Three Google Analytics Views You Should Use Today
I often get asked for recommendations and best practices for setting up a new Google Analytics property. How many views should we have? What are the best practices for types of views?
You can have as many views as you want (ok not really, the cap is 25 views per property unless you have a special exception) and organize them however you want. That’s one of the cool things about GA – it’s super flexible to user needs & design.
BUT, I do recommend that you always have at least 3 views per property, such as the below:
1. RAW view: This is a view that does not have any filters or modifications added to it. You can use the standard ‘All Website Data’ view for this, but I’d suggest editing the name of the view to show ‘RAW’ as some people tend to get confused when they see ‘All Website Data’ and think that it is where they should report from (note: it can be, just depends on what you keep as raw and where you add your filters, so name wisely).
2. TEST view: This is a view that you test out your filters, goals, or other account modifications on first before moving them to production in order to assure they work properly before impacting your production data. Once you’ve created a new filter here, you can switch over to the Real-time analytics reports to see if your data is being filtered appropriately. I’d also recommend waiting at least 24 hours for data to collect in your regular reports to double check that your new filters are working as intended before you move them over to your PROD view.
3. PROD view: This is the view that has all filters and goals applied and that you do your reporting from. It’s easy to add a filter to your prod view that you’ve previously created and tested in your test view by using the ‘import filter’ feature when you’re on the add a filter screen. This ensures that the filter is the same as you have in other views (no user error when re-building them) and saves you time and energy adding new filters to a prod view:
Here’s my list of views for this property:
If you’ve already set up filters on a view and want to duplicate that view without having to recreate all of your filters, it’s very easy to make a copy of a view. This will copy all filters, settings, and view permissions for users to a new view. This is especially handy if you have 150 users added to a view and need to create a new view with a filtered set of data from the original (otherwise, you’d have to re-add all 150 users). See the screenshot below for how to copy a view:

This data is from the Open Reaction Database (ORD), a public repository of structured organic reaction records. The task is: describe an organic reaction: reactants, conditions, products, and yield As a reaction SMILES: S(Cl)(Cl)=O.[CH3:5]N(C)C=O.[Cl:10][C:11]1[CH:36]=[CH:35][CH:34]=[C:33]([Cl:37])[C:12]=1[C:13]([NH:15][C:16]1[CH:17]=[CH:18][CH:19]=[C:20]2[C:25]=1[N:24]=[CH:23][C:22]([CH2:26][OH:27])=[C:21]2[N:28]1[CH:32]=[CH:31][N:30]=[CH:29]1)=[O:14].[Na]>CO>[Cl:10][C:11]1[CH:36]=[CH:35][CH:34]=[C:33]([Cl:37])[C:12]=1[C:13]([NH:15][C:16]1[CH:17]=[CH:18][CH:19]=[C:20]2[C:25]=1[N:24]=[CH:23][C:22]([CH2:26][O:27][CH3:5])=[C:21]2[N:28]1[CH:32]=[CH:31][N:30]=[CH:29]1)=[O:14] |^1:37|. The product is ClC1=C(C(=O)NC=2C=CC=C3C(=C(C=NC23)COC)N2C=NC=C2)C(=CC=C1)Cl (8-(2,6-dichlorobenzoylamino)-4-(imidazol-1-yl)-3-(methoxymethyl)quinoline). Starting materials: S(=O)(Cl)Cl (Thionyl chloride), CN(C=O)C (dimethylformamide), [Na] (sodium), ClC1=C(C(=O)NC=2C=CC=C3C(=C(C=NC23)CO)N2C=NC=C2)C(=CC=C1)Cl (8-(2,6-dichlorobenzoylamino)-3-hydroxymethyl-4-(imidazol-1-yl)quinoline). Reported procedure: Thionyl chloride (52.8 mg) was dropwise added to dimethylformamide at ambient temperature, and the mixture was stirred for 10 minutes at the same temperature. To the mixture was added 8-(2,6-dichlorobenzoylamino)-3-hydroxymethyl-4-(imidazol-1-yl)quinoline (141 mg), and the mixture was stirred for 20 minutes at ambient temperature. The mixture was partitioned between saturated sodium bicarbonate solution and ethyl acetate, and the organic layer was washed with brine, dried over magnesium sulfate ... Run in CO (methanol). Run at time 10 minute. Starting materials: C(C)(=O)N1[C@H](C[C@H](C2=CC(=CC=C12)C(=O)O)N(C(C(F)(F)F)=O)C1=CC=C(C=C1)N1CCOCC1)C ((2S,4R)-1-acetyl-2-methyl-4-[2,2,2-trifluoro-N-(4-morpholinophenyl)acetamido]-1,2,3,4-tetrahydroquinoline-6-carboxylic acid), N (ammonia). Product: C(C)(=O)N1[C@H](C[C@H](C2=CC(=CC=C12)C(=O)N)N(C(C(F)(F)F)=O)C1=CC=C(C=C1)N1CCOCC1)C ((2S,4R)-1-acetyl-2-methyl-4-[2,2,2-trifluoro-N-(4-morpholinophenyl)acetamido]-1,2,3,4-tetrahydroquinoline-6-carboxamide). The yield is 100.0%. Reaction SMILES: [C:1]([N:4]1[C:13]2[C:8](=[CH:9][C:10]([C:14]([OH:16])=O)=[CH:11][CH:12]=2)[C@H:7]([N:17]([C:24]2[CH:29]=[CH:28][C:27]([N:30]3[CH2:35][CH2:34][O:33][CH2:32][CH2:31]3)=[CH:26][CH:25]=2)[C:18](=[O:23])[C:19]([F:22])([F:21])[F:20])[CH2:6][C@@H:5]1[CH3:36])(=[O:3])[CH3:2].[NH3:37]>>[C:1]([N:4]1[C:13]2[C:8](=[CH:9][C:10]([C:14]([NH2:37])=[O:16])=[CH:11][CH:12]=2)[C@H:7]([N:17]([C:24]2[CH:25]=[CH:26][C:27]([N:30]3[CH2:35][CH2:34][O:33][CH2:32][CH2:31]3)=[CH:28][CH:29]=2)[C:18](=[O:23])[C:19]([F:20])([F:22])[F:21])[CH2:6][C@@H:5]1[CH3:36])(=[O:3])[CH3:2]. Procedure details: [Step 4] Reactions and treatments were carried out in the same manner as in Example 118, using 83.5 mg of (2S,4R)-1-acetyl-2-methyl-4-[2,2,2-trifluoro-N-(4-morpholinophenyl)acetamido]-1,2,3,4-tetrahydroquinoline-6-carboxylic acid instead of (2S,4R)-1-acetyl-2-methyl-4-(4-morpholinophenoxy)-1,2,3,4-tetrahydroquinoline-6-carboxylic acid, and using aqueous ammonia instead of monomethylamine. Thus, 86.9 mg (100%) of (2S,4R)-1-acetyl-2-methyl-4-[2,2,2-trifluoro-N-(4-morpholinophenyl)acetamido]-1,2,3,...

Notice that in this screenshot, my view name is “PROD: bloggerchica (filtered 4/29/13)”. This is a technique I like to use in View naming to remind myself of when things changed. In this case, I didn’t add filters to this view until 4/29/13, but it was collecting data before then, so to ensure I know when looking back where my filtered data starts I put it right in the view name so there is no confusion. It’s a good practice to use the view name to ensure you know, right away with those few words, exactly what data set you are looking at.
Hopefully these quick tips will help you setup your GA views in a best practice way!
Is it possible to adress the 3 views via Tag Manager? So test your newly via tag manager created events, in the Analytics TEST view, instead of the PROD view? And than publish the new Tag manager tags on the live site in the prod view. You can create a constant variable for your UA-tracking ID (GA property), but perhaps also call the view ID ?
I want to keep my events clean, and somehow i always end up making adjustments. Resulting in event names that are no longer in use and who are wrong. This could prevent this.
I definitely will apply your advice. I’m not an expert in Google Analytics and the way you explain things is really helping me to move forward. Many thanks for this Krista.
Pingback: Digital Debrief – Step-by-Step: Linking Your Google Analytics and Optimize Accounts and Installing the Optimize Snippet